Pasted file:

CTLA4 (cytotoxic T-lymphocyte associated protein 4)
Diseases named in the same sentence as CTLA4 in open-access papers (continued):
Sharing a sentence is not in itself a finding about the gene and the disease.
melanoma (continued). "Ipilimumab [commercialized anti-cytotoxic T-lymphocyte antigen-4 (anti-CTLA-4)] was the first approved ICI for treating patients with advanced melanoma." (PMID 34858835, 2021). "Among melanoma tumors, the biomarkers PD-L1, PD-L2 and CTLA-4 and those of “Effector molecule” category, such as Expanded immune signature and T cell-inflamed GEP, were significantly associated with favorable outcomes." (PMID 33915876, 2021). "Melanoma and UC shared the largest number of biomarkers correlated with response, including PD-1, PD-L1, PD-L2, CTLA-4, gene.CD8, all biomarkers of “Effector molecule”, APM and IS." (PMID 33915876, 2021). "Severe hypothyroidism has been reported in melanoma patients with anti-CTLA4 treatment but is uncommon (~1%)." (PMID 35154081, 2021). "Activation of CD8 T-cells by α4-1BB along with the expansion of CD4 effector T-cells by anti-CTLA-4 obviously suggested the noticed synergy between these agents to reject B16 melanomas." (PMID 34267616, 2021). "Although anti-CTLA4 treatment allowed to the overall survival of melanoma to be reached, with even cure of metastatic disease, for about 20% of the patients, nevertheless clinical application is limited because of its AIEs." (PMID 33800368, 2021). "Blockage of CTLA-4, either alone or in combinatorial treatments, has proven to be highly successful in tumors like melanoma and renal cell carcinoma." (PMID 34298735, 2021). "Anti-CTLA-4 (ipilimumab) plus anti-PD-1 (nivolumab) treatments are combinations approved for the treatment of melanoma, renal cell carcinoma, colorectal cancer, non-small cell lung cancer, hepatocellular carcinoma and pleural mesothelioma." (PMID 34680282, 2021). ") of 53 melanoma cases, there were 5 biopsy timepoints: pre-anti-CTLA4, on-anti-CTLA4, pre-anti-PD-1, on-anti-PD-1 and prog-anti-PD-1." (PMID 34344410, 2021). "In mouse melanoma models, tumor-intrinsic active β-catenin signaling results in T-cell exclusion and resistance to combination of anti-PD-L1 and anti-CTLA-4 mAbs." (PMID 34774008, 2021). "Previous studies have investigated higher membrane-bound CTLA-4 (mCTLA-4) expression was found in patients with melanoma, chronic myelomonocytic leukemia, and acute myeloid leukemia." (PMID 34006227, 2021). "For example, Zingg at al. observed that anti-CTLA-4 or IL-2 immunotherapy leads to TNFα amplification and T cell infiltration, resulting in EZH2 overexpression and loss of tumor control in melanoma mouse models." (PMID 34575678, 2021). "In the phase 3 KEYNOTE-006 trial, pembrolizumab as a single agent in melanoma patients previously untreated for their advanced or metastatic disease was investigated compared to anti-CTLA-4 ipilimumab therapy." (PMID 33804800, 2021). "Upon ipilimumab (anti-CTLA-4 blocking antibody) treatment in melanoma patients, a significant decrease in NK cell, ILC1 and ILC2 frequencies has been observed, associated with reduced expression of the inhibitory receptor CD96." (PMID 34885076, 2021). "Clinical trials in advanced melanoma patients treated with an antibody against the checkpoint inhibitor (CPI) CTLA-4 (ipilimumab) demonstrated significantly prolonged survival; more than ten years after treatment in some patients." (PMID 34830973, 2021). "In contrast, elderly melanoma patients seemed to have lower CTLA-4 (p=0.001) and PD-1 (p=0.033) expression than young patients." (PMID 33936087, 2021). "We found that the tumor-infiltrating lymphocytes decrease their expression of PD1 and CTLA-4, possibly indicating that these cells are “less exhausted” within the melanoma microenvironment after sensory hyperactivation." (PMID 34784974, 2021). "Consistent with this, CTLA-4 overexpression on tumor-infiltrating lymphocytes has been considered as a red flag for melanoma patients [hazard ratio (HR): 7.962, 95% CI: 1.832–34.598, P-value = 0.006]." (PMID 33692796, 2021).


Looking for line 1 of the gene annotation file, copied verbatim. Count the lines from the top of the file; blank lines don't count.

CTLA4 (cytotoxic T-lymphocyte associated protein 4)